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Friday, 20 February 1987
Page: 404

(Question No. 1453)


Senator Hamer asked the Minister representing the Minister for Defence, upon notice, on 21 October 1986:

(1) What restrictive work practices are in force at the Ordnance Factory, Maribyrnong, which, in the opinion of management, reduce productivity without any compensatory safety or industrial health benefits.

(2) What restrictive work practices are in force at the Ordnance Factory, Maribyrnong, while having some safety or industrial health benefits, are done in such a way that comparable benefits could be achieved with less loss of productivity.

(3) What new restrictive work practices, of the type noted above, have come into force in the last year.

(4) What restrictive work practices, of the type noted above, have been eliminated in the past year and what have been the benefits to productivity in each case.

(5) Has the management advised the Minister for Defence of the total annual cost of these restrictive work practices; if so, what is the total annual cost to these restrictive work practices.


Senator Gareth Evans —The Minister for Defence has provided the following answer to the questions which the honourable senator raised on work practices at nine Defence production establishments:

(1) and (2) In many establishments of the Office of Defence Production there are a number of work practices which Central Office and local management believe are restrictive and cannot be justified on operational, safety and health or other grounds.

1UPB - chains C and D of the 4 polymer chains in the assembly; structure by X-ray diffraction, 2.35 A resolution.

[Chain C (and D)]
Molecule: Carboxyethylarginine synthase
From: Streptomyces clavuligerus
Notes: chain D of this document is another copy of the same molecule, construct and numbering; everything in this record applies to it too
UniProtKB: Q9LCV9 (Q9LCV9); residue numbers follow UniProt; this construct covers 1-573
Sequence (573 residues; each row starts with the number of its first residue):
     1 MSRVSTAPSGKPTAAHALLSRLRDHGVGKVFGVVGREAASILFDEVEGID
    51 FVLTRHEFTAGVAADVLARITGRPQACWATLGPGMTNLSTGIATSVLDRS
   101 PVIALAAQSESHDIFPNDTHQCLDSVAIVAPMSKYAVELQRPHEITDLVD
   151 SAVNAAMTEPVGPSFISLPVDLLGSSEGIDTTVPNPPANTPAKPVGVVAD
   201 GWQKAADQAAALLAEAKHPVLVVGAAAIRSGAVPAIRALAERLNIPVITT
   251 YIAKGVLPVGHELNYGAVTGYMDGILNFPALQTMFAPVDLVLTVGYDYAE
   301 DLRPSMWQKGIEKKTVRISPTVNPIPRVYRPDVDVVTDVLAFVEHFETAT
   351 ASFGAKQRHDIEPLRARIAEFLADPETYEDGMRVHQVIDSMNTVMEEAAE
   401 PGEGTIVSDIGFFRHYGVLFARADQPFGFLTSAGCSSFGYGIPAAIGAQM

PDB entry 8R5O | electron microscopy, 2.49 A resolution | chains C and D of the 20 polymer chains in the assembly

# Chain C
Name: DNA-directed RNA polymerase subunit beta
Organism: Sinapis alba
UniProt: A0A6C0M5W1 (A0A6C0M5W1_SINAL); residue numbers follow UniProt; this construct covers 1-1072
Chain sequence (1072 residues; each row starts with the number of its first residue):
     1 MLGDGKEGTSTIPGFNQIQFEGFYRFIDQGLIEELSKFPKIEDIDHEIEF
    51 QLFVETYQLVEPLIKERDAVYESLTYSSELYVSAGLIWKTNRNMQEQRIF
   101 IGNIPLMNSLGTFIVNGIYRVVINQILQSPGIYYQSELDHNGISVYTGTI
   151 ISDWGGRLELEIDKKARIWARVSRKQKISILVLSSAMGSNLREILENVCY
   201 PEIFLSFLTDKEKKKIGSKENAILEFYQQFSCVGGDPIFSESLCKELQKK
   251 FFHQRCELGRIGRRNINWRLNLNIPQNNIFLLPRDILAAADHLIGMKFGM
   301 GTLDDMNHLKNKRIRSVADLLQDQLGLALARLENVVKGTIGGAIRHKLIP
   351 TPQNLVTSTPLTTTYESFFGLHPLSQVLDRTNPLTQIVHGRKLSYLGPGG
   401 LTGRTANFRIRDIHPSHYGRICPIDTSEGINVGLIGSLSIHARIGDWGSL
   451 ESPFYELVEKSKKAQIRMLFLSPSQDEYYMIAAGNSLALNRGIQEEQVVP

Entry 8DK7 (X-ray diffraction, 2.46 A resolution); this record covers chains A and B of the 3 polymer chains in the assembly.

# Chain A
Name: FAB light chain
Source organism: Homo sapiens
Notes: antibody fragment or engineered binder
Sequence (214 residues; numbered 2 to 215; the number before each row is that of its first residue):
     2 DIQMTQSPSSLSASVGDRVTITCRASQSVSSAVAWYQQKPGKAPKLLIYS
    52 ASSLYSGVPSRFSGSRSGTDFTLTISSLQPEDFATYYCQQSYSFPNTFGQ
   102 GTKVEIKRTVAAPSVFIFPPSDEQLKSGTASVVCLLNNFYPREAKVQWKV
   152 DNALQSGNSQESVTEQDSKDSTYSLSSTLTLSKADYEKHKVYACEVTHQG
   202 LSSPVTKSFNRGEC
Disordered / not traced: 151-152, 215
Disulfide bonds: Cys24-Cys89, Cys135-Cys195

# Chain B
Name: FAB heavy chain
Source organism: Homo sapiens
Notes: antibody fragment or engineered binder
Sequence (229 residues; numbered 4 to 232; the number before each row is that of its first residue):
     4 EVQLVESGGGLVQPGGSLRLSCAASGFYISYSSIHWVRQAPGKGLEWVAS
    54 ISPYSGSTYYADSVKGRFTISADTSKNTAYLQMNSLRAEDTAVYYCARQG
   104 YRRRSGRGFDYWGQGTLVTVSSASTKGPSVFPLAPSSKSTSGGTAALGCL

Many of these work practices have come about over long periods and do not take account of the impact of changes in equipments or the skill base now provided to many trades.

Work practices in question include demarcation of responsibility for work; use of tools by ``white collar'' staff; retention of high manning levels; overtime practices which are excessively costly; timekeeping methods; restrictions on contracting-out, temporary employment of staff or use of sub-contractors for short term peaks in workload; and restrictions on multiple machine operations.

Unions and staff associations do not necessarily share the views of management on the classification of such practices as being `restrictive' and requiring change.

ACTU and Employer Federations to discuss restrictive work practices, the ACTU and Departmental officers have agreed to discuss the nature and extent of restrictive work practices and the potential for change. These discussions are to take place early in 1987.

(3) Most practices of a restrictive kind are long standing.

(4) Some changes have been agreed during the year, particularly at Garden Island Dockyard and Williamstown Dockyard.

(5) Due to the nature and variety of work practices being addressed costings have not been made.